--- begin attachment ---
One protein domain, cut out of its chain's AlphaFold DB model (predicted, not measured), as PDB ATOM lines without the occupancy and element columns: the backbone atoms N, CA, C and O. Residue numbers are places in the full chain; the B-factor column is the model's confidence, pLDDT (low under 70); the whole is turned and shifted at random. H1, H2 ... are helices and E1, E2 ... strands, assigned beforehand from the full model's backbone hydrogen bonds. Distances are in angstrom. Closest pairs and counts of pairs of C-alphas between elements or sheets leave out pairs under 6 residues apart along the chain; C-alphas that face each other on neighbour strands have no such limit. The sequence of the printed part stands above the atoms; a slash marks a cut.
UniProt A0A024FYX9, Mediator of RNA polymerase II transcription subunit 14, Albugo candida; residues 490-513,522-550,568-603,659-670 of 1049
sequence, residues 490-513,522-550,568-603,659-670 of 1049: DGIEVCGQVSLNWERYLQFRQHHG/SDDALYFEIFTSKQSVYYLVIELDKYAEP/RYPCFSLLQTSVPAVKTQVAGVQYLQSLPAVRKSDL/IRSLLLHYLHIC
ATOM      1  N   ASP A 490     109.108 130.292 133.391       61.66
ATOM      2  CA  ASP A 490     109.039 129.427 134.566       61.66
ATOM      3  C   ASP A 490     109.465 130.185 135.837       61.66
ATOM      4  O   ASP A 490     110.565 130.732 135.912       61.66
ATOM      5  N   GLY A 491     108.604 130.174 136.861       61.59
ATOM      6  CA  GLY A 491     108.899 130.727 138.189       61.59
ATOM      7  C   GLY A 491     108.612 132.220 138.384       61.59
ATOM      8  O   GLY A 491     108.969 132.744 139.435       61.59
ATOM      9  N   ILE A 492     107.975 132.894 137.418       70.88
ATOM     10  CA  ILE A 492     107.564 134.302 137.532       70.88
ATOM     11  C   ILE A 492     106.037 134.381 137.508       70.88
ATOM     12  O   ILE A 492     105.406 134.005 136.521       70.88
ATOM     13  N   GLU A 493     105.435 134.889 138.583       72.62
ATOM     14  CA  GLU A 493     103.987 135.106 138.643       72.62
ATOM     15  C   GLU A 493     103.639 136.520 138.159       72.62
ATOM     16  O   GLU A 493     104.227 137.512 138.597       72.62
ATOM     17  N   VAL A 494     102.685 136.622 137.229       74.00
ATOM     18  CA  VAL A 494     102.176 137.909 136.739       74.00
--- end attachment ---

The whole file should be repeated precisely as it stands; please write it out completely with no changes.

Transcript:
One protein domain, cut out of its chain's AlphaFold DB model (predicted, not measured), as PDB ATOM lines without the occupancy and element columns: the backbone atoms N, CA, C and O. Residue numbers are places in the full chain; the B-factor column is the model's confidence, pLDDT (low under 70); the whole is turned and shifted at random. H1, H2 ... are helices and E1, E2 ... strands, assigned beforehand from the full model's backbone hydrogen bonds. Distances are in angstrom. Closest pairs and counts of pairs of C-alphas between elements or sheets leave out pairs under 6 residues apart along the chain; C-alphas that face each other on neighbour strands have no such limit. The sequence of the printed part stands above the atoms; a slash marks a cut.
UniProt A0A024FYX9, Mediator of RNA polymerase II transcription subunit 14, Albugo candida; residues 490-513,522-550,568-603,659-670 of 1049
sequence, residues 490-513,522-550,568-603,659-670 of 1049: DGIEVCGQVSLNWERYLQFRQHHG/SDDALYFEIFTSKQSVYYLVIELDKYAEP/RYPCFSLLQTSVPAVKTQVAGVQYLQSLPAVRKSDL/IRSLLLHYLHIC
ATOM      1  N   ASP A 490     109.108 130.292 133.391       61.66
ATOM      2  CA  ASP A 490     109.039 129.427 134.566       61.66
ATOM      3  C   ASP A 490     109.465 130.185 135.837       61.66
ATOM      4  O   ASP A 490     110.565 130.732 135.912       61.66
ATOM      5  N   GLY A 491     108.604 130.174 136.861       61.59
ATOM      6  CA  GLY A 491     108.899 130.727 138.189       61.59
ATOM      7  C   GLY A 491     108.612 132.220 138.384       61.59
ATOM      8  O   GLY A 491     108.969 132.744 139.435       61.59
ATOM      9  N   ILE A 492     107.975 132.894 137.418       70.88
ATOM     10  CA  ILE A 492     107.564 134.302 137.532       70.88
ATOM     11  C   ILE A 492     106.037 134.381 137.508       70.88
ATOM     12  O   ILE A 492     105.406 134.005 136.521       70.88
ATOM     13  N   GLU A 493     105.435 134.889 138.583       72.62
ATOM     14  CA  GLU A 493     103.987 135.106 138.643       72.62
ATOM     15  C   GLU A 493     103.639 136.520 138.159       72.62
ATOM     16  O   GLU A 493     104.227 137.512 138.597       72.62
ATOM     17  N   VAL A 494     102.685 136.622 137.229       74.00
ATOM     18  CA  VAL A 494     102.176 137.909 136.739       74.00